TAMPA — Getting dropped off or picked up in an Uber or Lyft is legal now at Tampa International Airport, and those ridesharing companies are paying the airport to do so.
The Hillsborough County Aviation Authority board of directors approved contracts with rideshare companies Uber, Lyft and Wingz Thursday morning to drop off and pick up passengers at the airport. In agreeing to the contract, rideshare drivers will pay a per-trip fee of $3 for each ride beginning this month.
The board approved a new user fee system to charge limos, taxis and rideshare companies per trip at the June board of directors meeting. User fees for ground transportation is used at many other major airports, including Orlando International Airport. The fees will rise each year, eventually to $5 a trip, in the third year.
"This is a whole new frontier for airports worldwide because of the growing nature of ridesharing," said board member and Hillsborough County commissioner Victor Crist.
Tampa airport CEO, Joe Lopano agreed.
"As part of phase two of the expansion, we're adding more lanes for curbside because there's more drop off activity than ever before," he said. "We've already seen a shift in revenue from this. We've seen impacts in parking, though not so much in rental cars. We'll have to find ways to deal with that. Diminishing parking revenue is something we've factored in already."
Taxi services will begin paying the user fees sometime early next year, said airport spokeswoman Janet Zink, after the airport finishes installing technology to track cabs to implement per-trip fees.
During the August meeting, Lopano also received praise from the board during his annual evaluation – but no pay raise, like in previous years. Lopano's annual salary is $393,824.02, per an amendment to his contract that went into effect in October last year. On April 5, 2018, Lopano will receive another 15 percent pay bump.
Lopano did not push for a raise Thursday, despite scoring top marks in nearly every category from every board member for a final score of 4.96 out 5 on his evaluation. That's the same score he made last year.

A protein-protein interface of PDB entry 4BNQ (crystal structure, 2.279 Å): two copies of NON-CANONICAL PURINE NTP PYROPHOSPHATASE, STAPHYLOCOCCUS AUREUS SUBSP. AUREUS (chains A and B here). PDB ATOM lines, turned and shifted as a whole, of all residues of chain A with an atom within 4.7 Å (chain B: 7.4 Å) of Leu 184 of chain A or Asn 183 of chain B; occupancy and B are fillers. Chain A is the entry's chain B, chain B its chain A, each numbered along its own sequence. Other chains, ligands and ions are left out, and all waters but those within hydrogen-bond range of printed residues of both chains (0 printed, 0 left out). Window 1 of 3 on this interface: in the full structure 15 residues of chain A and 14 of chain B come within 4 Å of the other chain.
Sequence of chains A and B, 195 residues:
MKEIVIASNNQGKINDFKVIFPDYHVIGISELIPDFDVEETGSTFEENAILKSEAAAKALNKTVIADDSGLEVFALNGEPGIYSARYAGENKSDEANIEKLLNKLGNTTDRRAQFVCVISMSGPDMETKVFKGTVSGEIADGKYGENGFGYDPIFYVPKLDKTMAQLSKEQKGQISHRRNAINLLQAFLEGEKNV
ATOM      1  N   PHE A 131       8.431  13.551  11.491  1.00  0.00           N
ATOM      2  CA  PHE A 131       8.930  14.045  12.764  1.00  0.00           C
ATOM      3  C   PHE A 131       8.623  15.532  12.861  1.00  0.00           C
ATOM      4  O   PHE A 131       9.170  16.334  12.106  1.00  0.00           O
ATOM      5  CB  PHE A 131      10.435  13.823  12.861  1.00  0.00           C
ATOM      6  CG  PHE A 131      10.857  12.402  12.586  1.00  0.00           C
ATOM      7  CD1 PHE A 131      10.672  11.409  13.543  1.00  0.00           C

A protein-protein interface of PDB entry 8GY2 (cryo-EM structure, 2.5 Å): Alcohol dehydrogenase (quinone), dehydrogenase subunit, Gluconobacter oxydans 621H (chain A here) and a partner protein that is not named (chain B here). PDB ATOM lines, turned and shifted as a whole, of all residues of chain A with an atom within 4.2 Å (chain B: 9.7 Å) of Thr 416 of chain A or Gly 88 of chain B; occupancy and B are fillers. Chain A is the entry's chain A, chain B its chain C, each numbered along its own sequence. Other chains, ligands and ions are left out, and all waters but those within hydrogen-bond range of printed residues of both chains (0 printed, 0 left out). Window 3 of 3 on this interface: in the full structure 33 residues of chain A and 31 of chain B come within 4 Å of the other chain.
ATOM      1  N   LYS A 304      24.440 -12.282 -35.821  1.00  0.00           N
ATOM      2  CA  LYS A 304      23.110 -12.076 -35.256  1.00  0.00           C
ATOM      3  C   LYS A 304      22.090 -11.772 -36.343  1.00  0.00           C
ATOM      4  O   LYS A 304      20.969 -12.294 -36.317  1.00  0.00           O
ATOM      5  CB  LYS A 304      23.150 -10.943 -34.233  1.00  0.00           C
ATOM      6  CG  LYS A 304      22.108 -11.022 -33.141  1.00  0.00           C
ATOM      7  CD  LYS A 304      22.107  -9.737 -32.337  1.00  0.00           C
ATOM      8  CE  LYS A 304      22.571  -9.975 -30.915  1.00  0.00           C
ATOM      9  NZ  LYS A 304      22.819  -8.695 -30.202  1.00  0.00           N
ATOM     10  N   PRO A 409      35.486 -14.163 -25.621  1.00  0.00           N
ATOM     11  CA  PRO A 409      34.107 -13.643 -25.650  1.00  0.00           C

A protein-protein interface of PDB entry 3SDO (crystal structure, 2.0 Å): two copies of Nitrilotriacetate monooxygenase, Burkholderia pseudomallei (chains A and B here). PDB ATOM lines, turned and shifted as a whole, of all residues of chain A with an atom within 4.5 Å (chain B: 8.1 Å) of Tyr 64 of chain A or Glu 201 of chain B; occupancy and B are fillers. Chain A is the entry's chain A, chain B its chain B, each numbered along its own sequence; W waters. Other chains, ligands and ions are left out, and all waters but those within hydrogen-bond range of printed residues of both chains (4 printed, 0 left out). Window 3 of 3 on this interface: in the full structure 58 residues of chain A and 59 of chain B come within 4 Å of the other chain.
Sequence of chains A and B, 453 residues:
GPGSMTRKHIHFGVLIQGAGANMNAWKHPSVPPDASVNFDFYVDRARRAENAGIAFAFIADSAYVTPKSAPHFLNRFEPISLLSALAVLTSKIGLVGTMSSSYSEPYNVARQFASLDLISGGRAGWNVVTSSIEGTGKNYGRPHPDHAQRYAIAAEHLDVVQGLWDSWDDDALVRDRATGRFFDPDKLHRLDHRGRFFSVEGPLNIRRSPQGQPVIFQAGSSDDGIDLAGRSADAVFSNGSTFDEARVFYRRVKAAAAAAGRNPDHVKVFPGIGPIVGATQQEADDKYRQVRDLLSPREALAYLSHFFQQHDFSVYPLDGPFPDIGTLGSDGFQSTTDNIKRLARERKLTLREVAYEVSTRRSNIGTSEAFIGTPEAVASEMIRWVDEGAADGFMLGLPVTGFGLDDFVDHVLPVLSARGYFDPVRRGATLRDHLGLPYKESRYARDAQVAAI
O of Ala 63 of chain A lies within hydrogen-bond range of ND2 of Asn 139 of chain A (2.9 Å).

"I'm very happy where I am," he said.
Also at the meeting airport officials introduced a new police chief, Charlie Vazquez. He replaces Paul Sireci, who stepped down unexpectedly in January. Vazquez comes to the airport after spending 24 years with the Houston Police Department.
Board members also approved the airport's fiscal year 2018 operating budget. Airport officials are expecting record revenues and passengers next year, continuing an upward trend.
Total passengers for 2017 is expected to reach 19.5 million this year, and is projected to reach 20.5 million in 2018. Despite the master plan phase one $1 billion construction project this year, the authority is projecting to beat its fiscal year 2017 revenue budget by $1.4 million. The airport also expects to finish out the year $3.4 million below the expense budget.
With the increasing passenger growth projected for next year, the opening of the new rental car facility and of some new concessions, the airport is expecting to log a $14.5 million bump in revenues in 2018. Overall, operating revenues for 2018 are expected to be $230,976,228, a six percent increase over last year.
With the opening of the rental car facility and the SkyConnect train, the airport predicts expenses will increase next year to $132 million. Some of these expenses, about $3.6 million of them, will be offset through the use of customer facility charges, which is a $5.95 daily fee imposed on rental cars.
Capital improvements at the airport, aside from the $411.1 million allocated by the authority for master plan developments, will include $46.3 million for other capital projects, like airfield rehabilitations and developing new cargo facilities.
Cargo revenue is expected to increase by $1.2 million in 2018 thanks to increased cargo business from tenants like Amazon this year.
Passenger traffic was up 3.2 percent in May and 5.6 percent in June. Southwest Air carried 40,000 more people than a year ago, which was a 7 percent bump.
International traffic was up 7.2 percent in May and 12.5 percent in June. Lufthansa, which began direct service to Frankfurt, Germany, last year had 90-plus load factors for the month of June.
Frontier Airlines saw a 99 percent increase in passengers in June compared to last year. Airport officials said that's due to new service to Las Vegas, Philadelphia, Cincinnati and Trenton from Tampa.
Contact Justine Griffin at firstname.lastname@example.org or (727) 893-8467. Follow @SunBizGriffin.